More ominously, for some at least, the Supreme Court may have inadvertently emboldened legislators to pierce privilege by holding in both Lizotte and University of Calgary that legislatures will have to amend their laws should they wish to authorize any infringement of the privilege. “The direct impact of Lizotte and University of Calgary is to say to legislators and parliamentarians the only way you’re going to have any chance of overriding or piercing privilege is to be absolutely explicit,” notes Dodek. “So it will be interesting to see how legislators respond, and then how the courts will respond to those circumstances.”
The federal government is having a go at it with its introduction of Bill C-58, An Act to amend the Access to Information Act and the Privacy Act. Bill C-58 would expressly authorize both the Access to Information and Privacy commissioners to examine privileged government records as part of their assessment of the validity of claims made by government that those records are exempt from disclosure because they are shielded by professional secrecy, litigation privilege or solicitor-client privilege. Feder has no problem with it so long as the commissioners are reviewing privilege claims made by other parts of government in a quasi or even fully adjudicated process. “It is a relatively small incursion into privilege that carries with it a number of benefits. Government transparency is good, and allowing government to make privilege claims that no one can review is bad — it’s as simple as that.” Bower, on the other hand, believes that legislatures and Parliament can pierce privilege to some degree, “but I think there are going be limits on it to the degree they can.”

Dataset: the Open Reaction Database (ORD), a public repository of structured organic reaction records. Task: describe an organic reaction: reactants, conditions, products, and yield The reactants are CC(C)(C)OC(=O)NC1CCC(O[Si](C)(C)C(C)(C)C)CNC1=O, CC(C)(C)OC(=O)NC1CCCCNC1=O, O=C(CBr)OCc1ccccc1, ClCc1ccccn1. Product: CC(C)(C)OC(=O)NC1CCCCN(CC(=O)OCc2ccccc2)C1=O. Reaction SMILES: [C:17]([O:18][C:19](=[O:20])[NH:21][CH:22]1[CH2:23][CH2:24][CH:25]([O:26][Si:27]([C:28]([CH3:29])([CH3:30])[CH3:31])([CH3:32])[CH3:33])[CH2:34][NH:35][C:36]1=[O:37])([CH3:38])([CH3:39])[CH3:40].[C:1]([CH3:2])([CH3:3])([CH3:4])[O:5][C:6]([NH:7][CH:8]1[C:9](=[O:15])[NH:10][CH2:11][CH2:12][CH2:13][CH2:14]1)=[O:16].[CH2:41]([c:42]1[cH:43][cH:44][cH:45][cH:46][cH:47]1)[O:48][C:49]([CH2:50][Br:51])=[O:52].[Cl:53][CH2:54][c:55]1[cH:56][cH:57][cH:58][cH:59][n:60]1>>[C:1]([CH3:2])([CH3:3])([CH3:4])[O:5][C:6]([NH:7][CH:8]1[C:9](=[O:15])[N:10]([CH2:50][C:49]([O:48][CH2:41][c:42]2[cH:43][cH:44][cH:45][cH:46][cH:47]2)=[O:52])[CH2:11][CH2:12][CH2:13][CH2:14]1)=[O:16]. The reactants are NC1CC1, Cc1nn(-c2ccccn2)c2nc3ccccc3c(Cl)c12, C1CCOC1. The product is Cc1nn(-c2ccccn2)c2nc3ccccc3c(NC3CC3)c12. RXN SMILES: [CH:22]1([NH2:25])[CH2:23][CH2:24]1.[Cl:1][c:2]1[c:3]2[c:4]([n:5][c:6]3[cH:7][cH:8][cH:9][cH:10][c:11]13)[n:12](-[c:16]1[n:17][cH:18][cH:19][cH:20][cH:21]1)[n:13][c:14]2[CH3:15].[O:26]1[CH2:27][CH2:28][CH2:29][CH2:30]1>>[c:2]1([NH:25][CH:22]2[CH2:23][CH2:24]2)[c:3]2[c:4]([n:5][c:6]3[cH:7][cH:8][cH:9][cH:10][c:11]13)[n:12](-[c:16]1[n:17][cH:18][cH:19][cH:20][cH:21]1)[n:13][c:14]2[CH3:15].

Others are not so sure. Anti-money-laundering and terrorist provisions are ripe areas that may in the future target the scope of privilege. According to one lawyer who spoke without attribution: “There’s nothing in the hopper presently, but the federal government may take a run at more extensive regulation of lawyers in the field of anti-money-laundering, and privilege will be at the centre of that fight. We have all this jurisprudence saying the sky will fall if ever a client is told that everything they say is not secret, and yet there are countries a lot bigger than ours and quite sophisticated that have managed to have functioning justice systems without a doctrine as strict as ours.”